Wednesday, April 23, 2014

Changing up the way we do PD

I've had this conversation before, but it is always at the back of my mind - especially as we gear up for the end of the year and approach upon the infamous "staff development days."

Last night, we did our fourth virtual PD event of the school year (having only started in February) and, thus far, we have over 102 logged PD hours from staff. We keep them between 30 minutes to an hour in length. And, the response has been steadily growing. Teachers seem to enjoy  being able to re-watch the PD and watch it when they have a chance (and, would you rather watch a rerun or learn something new?!). Surprisingly, though, this idea is still foreign to many. And, my district is not alone.

We are doing an EdCamp style PD event for my high school in just over a month. Though we have had teachers start supplying topics and start putting their name next to ones they could facilitate, there have been many fearful teachers - teachers afraid to put their name to something. The concept of collaborative learning or of not knowing all of the answers is a source of fear for educators. How do we help guide them to this more personalized style of learning? At my high school, we are doing it by doing a modified EdCamp (sourcing ideas ahead of time). But, even with that, the concept is still so new. We need to incorporate this model into all things so it is reiterated and not a new concept - or a source of fear.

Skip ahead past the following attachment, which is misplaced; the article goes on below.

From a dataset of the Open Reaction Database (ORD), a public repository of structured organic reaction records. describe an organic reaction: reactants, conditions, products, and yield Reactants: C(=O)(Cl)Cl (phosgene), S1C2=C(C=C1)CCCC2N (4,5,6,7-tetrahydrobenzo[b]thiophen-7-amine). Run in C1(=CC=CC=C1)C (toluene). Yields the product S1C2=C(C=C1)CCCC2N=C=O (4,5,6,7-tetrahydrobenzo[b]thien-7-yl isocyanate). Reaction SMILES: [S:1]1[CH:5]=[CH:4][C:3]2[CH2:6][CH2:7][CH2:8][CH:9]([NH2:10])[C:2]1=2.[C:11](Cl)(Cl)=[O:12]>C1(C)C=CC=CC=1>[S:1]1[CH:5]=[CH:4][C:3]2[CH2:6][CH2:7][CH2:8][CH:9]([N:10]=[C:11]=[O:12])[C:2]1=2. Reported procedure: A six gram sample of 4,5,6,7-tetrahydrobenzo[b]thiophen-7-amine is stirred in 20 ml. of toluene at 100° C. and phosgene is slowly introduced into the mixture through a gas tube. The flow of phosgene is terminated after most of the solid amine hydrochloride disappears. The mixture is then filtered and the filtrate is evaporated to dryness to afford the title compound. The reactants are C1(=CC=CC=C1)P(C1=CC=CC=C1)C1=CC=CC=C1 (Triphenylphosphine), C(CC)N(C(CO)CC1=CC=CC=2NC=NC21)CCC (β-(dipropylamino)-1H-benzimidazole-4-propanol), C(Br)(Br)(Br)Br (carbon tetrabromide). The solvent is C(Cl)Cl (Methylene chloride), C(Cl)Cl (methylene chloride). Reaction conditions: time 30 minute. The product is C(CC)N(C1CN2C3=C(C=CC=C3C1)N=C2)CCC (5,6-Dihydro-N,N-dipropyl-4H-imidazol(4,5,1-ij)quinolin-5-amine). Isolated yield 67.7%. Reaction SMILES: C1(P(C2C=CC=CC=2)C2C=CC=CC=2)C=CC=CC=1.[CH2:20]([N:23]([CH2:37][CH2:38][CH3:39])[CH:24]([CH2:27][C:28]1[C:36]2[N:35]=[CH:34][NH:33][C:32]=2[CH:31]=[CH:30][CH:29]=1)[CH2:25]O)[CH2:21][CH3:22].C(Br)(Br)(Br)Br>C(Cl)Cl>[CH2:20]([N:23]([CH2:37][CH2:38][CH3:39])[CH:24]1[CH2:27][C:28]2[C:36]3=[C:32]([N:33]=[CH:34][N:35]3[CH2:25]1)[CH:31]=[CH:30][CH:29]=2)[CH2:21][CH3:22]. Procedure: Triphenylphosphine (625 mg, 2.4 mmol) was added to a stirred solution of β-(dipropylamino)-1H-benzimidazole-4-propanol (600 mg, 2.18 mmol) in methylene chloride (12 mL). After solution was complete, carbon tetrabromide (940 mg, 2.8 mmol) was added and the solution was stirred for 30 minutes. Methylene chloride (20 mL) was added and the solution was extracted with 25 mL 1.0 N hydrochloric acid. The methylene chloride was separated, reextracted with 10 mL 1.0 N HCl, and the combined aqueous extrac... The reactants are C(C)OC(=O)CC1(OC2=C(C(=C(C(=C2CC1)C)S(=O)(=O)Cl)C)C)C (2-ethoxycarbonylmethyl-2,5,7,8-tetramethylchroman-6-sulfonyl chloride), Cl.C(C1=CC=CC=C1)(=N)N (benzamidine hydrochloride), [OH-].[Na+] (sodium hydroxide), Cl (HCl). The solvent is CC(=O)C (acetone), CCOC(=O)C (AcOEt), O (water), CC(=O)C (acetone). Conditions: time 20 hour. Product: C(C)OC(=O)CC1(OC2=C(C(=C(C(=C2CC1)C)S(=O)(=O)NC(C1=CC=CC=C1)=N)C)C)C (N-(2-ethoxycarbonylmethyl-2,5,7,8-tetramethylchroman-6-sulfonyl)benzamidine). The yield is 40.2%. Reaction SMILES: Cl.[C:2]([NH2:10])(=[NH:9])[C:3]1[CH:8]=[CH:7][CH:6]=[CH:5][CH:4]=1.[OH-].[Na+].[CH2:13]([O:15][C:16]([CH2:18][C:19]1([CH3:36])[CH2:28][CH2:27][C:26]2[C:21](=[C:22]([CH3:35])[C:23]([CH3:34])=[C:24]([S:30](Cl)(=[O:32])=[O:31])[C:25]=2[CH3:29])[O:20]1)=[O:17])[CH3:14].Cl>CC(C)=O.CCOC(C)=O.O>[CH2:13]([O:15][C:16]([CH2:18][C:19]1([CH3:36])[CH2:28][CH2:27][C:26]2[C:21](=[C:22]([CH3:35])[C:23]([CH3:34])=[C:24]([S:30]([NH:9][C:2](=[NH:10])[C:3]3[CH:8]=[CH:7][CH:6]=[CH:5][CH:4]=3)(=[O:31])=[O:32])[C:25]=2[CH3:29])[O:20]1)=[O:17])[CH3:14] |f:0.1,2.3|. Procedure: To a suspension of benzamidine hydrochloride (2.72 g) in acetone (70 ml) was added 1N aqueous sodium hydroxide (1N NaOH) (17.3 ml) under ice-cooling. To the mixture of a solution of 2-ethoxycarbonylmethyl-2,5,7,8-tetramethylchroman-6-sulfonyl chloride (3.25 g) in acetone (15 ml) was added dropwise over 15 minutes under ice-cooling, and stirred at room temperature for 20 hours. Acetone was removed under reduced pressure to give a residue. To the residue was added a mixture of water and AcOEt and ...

Because, once teachers are brought into the world of personalized learning, they don't stop. When I attend conferences now, my goal is different - it's to network and not walk away with a ton of new ideas. Why? Well, because I'm able to learn all the time now. I can learn in my PJs or learn over lunch. This is the shift that others need to grab onto.

EdSurge had a great diagram on this learning shift in their article:

To help facilitate this more diverse approach to PD, I want to try out the "recipe" toolkit on EdSurge. Check it out and share approaches you have found to work!

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